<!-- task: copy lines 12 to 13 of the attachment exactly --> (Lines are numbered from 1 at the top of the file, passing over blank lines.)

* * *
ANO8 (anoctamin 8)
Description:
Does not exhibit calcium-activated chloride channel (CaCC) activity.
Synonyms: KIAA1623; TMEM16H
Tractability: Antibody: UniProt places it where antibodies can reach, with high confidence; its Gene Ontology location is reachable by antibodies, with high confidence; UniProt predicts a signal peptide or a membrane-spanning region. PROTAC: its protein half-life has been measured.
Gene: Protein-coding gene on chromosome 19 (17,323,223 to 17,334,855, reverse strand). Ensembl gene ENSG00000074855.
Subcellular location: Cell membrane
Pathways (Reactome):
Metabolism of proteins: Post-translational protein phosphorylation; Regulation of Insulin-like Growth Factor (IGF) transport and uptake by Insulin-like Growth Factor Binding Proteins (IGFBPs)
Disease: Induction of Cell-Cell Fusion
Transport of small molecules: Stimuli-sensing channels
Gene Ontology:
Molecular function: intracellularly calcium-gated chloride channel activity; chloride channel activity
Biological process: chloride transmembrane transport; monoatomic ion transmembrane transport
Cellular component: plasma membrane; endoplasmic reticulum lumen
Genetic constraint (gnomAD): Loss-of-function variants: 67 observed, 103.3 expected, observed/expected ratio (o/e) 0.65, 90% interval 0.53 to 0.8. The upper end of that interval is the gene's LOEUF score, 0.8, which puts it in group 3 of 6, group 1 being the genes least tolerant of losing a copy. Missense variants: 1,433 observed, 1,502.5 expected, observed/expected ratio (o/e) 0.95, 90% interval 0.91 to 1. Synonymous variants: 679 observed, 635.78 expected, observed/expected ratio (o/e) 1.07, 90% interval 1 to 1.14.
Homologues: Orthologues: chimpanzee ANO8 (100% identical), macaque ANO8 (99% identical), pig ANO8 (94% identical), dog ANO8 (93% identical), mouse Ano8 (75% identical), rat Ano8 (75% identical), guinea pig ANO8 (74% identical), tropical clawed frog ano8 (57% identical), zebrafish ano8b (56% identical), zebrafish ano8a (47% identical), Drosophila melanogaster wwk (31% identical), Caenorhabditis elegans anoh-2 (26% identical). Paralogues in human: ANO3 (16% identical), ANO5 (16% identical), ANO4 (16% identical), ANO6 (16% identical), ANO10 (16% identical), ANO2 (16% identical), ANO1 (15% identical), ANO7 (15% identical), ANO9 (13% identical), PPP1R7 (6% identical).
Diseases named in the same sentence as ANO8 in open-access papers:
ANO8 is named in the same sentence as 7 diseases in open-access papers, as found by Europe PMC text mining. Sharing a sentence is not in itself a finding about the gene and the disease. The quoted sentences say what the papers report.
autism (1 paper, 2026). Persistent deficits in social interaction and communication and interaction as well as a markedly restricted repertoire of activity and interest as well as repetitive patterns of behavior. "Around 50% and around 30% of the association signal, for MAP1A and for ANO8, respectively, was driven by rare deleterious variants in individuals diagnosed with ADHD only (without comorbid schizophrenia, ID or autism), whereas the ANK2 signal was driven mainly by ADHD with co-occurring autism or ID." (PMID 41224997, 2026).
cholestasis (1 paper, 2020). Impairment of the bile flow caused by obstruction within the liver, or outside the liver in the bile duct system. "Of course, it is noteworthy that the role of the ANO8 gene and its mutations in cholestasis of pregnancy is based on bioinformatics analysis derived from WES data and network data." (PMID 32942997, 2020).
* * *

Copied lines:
Gene Ontology:
Molecular function: intracellularly calcium-gated chloride channel activity; chloride channel activity